The National Emergency Management Agency (NEMA) and office of U.S. Foreign Disaster Assistance (USAID/OFDA), conducted the first of its two-day Initial Damage Assessment Training workshop at the Local Government Conference Room Second Floor National Insurance Bahamas (NIB) Building on Monday, February 13.
Tammi Mitchell, NEMA Supplies Officer for Grand Bahama and Deputy Co-Chair of the Grand Bahama Disaster Consultative Committee, told this daily that the workshop is preparing participants from various government entities and the private sector, to conduct Initial Damage Assessments after a major emergency or hurricane
“You have some persons from the Ministry of Works, you have some students and teachers from BTVI, and you have a nurse from the Grand Bahama Health Services.
“You also have somebody from Customs, you have somebody from the Labour Department, you also have Ms. Russell and her crew from the Port Department,” she said.
According to Mitchell, persons from the media, specifically ZNS were in attendance as well.
She noted that about 27 persons attended the workshop, which showed that the interest is still there for the workshops.
“If you participate in the entire full days (Monday and Tuesday), then you get the certification to say that you’ve completed the course,” she said.
Mitchell explained that the group was being trained to detect the damages and weakness of various structures after they have been affected by disasters like Hurricane Matthew.
“They are learning the different levels of damages. For example if a building have structural damages with cracks.
They are learning how to tell if a bridge is washed out and is not able to be used, or if a road is impassable,” she said.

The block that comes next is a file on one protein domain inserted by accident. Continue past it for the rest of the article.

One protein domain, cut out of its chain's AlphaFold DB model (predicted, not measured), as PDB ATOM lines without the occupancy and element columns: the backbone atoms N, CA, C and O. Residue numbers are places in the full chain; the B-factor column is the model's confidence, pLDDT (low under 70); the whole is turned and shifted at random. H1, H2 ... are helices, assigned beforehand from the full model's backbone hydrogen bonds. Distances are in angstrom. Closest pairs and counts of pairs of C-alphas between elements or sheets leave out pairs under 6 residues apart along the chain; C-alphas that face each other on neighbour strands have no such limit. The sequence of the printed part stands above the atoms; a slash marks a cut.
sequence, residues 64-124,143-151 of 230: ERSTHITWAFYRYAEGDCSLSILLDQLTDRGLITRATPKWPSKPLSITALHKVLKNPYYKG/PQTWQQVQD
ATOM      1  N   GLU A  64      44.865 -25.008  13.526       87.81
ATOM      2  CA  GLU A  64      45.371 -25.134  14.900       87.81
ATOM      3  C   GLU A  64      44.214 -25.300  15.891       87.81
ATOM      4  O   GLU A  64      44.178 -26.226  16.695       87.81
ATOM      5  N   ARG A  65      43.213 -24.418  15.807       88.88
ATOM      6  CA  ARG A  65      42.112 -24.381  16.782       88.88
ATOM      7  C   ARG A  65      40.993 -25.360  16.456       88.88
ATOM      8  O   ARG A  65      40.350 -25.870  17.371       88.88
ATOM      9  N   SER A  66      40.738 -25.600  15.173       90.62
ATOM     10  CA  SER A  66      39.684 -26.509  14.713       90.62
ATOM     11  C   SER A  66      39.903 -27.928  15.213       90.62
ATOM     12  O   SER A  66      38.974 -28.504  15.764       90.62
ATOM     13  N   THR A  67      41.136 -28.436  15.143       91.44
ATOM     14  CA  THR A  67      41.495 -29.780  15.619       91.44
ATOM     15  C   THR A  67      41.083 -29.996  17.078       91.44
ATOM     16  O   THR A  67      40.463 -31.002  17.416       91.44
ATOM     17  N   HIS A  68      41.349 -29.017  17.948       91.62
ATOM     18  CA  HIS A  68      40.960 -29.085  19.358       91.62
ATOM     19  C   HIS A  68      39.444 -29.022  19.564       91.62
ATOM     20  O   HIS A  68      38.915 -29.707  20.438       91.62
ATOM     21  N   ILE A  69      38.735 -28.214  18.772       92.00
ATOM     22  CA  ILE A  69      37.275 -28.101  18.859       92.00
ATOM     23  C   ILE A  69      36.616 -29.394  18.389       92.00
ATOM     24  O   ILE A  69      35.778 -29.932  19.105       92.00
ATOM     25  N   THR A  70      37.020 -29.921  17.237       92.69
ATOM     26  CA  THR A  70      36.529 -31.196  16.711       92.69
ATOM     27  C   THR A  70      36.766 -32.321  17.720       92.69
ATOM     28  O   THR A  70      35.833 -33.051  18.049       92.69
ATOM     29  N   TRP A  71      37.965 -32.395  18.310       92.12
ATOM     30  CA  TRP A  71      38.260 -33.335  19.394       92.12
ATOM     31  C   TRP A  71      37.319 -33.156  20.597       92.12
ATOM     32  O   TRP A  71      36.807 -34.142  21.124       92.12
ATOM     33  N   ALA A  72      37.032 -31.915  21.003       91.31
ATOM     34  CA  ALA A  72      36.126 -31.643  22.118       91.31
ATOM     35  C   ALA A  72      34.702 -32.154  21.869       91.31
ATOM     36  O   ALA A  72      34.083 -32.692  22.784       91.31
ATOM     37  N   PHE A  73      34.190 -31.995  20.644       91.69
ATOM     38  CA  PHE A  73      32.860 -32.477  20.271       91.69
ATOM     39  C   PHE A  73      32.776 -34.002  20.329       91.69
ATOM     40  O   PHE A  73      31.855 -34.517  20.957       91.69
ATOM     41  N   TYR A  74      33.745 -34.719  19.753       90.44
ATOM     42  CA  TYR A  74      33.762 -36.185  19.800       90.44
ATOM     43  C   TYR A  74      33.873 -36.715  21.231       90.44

She added that participants are also learning how to collect this data properly, so that it can be passed on to the departments that would need it.
Kevin Mortimer, Superintendent of Police was the instructor for the initial damage-training portion of the workshop and he spoke positively about the participants.
“We have a good group of participants, very experienced and professional persons,” he said.
Mortimer explained that over the course of the two-day seminar the group would learn about dealing with risk management, vulnerability, hazards, disasters, the National Plan for The Bahamas, how to conduct initial assessments, and how to prepare yourself to conduct those assessments.
Preston Cunningham, Administrator for the City of Freeport said that the workshop was crucial to ensuring that residents could regain normalcy after a hurricane.
“I am pleased that the workshop is in place here. You will see a number of persons taking part and at the end of the day, I can feel proud that should there be a disaster we will have a number of persons to assist in the initial assessment,” he said.
Mitchell encouraged all residents to sign up for workshops like this, because their training could be used in other countries in the Caribbean Region such as Grenada, St. Kitts, and St. Lucia.
She added, “we are now two months into the New Year and since the passing of Hurricane Matthew, it is important to ensure that there are trained persons on island, who can be called upon to assist when and if the need arises.”
Published Tuesday, February 14, 2017